As her pregnancy progresses, Arzón knows her caloric needs will change. But she hopes that will be one of the few adaptations she'll have to make. "I just plan on honoring the fact that my body needs more fuel," she says. (Related: The 'Eating for Two' During Pregnancy Idea Is Actually a Misconception)

To help sustain her energy, Arzón says she's been aiming for upward of 100 grams of protein per day. That's roughly double the recommended amount of protein per day for the average woman, and 40 grams more than the recommended amount of protein per day during pregnancy. (Here's why many experts suggest fit women need far more protein per day than the average person.)

Arzón says she predominantly reaches her protein goals by eating beans, lentils, legumes, and nuts. On top of sourcing these ingredients herself, Arzón also relies on plant-based products, such as Explore Cuisine pasta. Made with spirulina, mung bean, chickpeas, and edamame, this high-protein pasta substitute is an easy way to pack in the protein. Arzón says she usually throws some tempeh, seitan, or tofu into the mix as well for even more protein. (Related: 12 Things No One Tells You About Going Vegan)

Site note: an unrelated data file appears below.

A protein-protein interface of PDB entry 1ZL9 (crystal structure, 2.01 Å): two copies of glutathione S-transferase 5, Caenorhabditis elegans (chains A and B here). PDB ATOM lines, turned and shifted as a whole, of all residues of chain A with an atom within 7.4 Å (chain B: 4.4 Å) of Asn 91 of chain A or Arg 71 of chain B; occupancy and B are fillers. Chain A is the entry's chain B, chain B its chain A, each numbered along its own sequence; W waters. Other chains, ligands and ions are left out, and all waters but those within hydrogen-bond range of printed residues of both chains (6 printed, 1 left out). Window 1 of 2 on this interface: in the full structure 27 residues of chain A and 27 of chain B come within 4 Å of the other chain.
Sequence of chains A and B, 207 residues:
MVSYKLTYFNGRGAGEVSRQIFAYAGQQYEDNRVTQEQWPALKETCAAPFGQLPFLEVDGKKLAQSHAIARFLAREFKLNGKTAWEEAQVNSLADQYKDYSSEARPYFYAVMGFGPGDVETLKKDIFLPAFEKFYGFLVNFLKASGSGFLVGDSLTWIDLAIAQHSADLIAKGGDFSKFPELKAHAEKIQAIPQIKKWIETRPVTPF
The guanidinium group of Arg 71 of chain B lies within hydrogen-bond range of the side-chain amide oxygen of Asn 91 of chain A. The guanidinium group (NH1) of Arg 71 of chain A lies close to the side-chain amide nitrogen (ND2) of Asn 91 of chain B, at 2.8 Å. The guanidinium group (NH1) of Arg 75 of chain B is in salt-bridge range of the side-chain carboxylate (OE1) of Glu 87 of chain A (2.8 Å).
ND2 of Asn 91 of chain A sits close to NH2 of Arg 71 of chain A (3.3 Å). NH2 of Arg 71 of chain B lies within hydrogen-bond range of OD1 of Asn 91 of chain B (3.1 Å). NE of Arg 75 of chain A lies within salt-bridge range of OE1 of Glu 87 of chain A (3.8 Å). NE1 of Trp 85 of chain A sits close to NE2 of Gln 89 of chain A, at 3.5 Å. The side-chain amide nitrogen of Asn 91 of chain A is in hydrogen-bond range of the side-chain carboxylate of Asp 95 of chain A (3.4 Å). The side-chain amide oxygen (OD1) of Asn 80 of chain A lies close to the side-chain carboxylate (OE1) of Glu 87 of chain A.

"It's a rotating menu," she explains. "I try to vary the [nutrient] sources and be mindful about eating the rainbow and making sure every single meal, from when I wake up to when I go to bed, has at least 20 grams of protein."

Mind you, the three-meals-per-day standard doesn't cut it for Arzón. "I pretty much eat every hour," she says. "That actually works in my favor because eating small meals is something doctors recommend for pregnant women anyway."

"As an athlete, over the past seven years, I feel like I've been able to set myself up for this moment," adds Arzón. "Thankfully, I still have an appetite for all the things I loved a few months ago."